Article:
“Well, like, Deb here, she’s thinking she wants to join Doctors Without Borders, but she sorta got in trouble at GWU, she like left without calling in and--”
Muladharma waves his hand as to say, no explanation is necessary, nor is it desired. He turns to Deborah. “I gather your young man wants to travel with you.”
“He’d better.” Deborah winks at Ringo. “I’ve been to the website, but considering our...situation, I’m not sure I can get my credentials pushed through. I’m pretty sure I’m persona non grata at GWU, and I’d be pretty easy to track.”
“Not necessarily,” Muladharma assures her. “I’m actually on one of the committees that sponsors the organization in Southeast Asia. I suspect I can call in a few chits so that you’re not found. In the meantime, from the time your credentials are verified till the time you’re sent on assignment is generally six to eight weeks. You’ll need to be somewhere else in the interim.” He’s thinking. “Devi darling. Your mother’s family, the relatives that retired in Provence? Perhaps you could get in touch with them. Ask them to help us out.”
“I’m not quite sure how I’d explain this one,” Devi sounds a bit wary.
“Oh, just do what you always do and charm them to death. If you could do it with my family, theirs should be a pushover.” He stares at us. “My family was dead set against my marrying an American girl. Then they met her, and within an hour, she had them eating out of her hand.” He smiles and shakes his head, then stares at his wife. “If I could bottle what she has, I’d be a bloody billionaire.”
“You forgot. You already are.” Devi teases him lightly.
“No, that would be my father,” he clarifies. I suspect Muladharma’s assets run into the mere millions. “I’m simply allowing you to bankrupt his estate, dear.”
Devi’s rich laugh fills the room. “I’m doing my best.”
“Soldier on, keep up the good work.” I smile happily as he says it. The affection between these two is so obvious without being nauseating. I suspect he keeps her grounded, and she keeps him laughing.
“Jimmy and Anndie need to get to Australia,” John says quietly. Jimmy hasn’t spoken--he’s been too busy stuffing himself. The only time he’s spoken is to flatter the hostess on her culinary skills.
“Shouldn’t be a problem,” Muladharma says. “They’ll have to go by way of Singapore, which is not the quickest nor easiest way to go, but believe me, several ministers there owe me quite a lot, especially after this latest bullfight laughingly called negotiations.”
He and Devi serve dessert--hot apple pie with vanilla ice cream. The pie is homemade. No wonder Muladharma craves her cooking.
He kisses his wife at the end of the meal. “You know I only come home for your cooking, dear, don’t you?”
“Hmm. I knew it wasn’t for my body.” Mula appears slightly embarrassed by her comment, but recovers rapidly.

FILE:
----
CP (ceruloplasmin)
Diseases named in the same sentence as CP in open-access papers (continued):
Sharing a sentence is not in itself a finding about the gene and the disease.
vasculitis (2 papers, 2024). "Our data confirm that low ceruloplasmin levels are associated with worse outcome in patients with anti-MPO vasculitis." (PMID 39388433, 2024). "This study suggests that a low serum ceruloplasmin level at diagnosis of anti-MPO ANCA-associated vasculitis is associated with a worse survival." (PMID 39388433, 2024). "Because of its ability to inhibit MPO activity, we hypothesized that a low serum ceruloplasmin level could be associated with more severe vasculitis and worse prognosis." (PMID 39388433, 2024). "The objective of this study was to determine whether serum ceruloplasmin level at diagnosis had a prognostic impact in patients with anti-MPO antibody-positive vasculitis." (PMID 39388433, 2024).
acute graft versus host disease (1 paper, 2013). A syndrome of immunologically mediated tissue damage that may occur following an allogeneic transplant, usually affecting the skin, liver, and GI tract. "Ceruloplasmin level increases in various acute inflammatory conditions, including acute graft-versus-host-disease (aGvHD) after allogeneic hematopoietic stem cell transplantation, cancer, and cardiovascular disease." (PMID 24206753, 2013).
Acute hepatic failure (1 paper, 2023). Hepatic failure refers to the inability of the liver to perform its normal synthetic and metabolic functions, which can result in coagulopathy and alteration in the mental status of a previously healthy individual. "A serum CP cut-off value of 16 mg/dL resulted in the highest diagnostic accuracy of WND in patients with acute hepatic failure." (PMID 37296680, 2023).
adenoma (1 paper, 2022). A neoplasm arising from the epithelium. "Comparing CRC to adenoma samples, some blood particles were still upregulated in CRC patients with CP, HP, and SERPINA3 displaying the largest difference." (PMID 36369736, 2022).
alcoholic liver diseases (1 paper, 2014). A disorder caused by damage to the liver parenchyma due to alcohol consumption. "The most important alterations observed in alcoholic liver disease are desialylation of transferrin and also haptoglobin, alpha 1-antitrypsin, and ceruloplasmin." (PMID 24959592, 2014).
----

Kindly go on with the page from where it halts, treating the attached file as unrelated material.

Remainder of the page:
“All right, I have some work to do, and I’d like to be done in time for Ben Stein,” he announces.
“Ben Stein? Wasn’t he at your last party?” Mel asks him.
“Ben’s at every party. I’d kill him for flirting so shamelessly with my wife except that he’s damn brilliant and actually understands something about politics on the Asian subcontinent. And despite his politics, he’s a good friend.”
“Yes, but he’s on CNN in the morning, isn’t he?” Perhaps the jet lag and travel from halfway across the planet has made him as disoriented as we all are.
Muladharma shakes his head and looks mildly amused. “Not CNN. I’m talking about ‘Win Ben Stein’s Money.’”
“And ‘The Osbournes’ are on right after that,” Devi adds cheerfully.
Her husband’s bemused expression never fades. “Just make sure Palin is asleep.”
After dinner, Muladharma retires to his study, and Devi presumably goes off to call her mother’s relatives in Provence. We all gather in the TV room.
“60 inch screen. We can watch the Orioles big as life,” Jimmy grins like a little kid.
“Watch them get ambushed, you mean,” Sari replies tartly. “Really, I think we’ve seen enough baseball recently. I know I have.” She then catches all eyes on her, like daggers. Too much baseball? I don’t think there is such a thing.
“We won’t be seeing any once we’ve left for Sri Lanka,” John is trying to negotiate with her.
She sighs. “All right, watch the game. Not that they can play it from what I’ve observed.”
“They’re just in a temporary slump,” Mel assures her.
“Just like we were. And look at us, we’re way on our way back,” Ringo snuggles into Deborah, yawning.
“And on our way out,” I murmur, too softly for anyone to hear, but I know they’re all thinking it.
No point in depressing everyone. Besides, the opening pitch is about to be thrown.
The men don’t make it through the game, which is just as well—it wasn’t a game, it was more like wholesale slaughter, with New York pounding them 7-2. Just before Ringo conked out in the bottom of the fourth, he commented, there is no game here. Despite the agony of defeat, it’s a pleasant evening. Mel curls up and snores happily against me (he made it to the top of the fifth) and Sari and John are tangled around each other on the sofa (I think he lost interest in the second inning). Deborah and Ringo are on the floor, his head snuggled in her lap as she leans against the back of one of the sofa that Sari and John called dibs on. Don’t let those two fool you. They can be as bad as grade schoolers about certain things.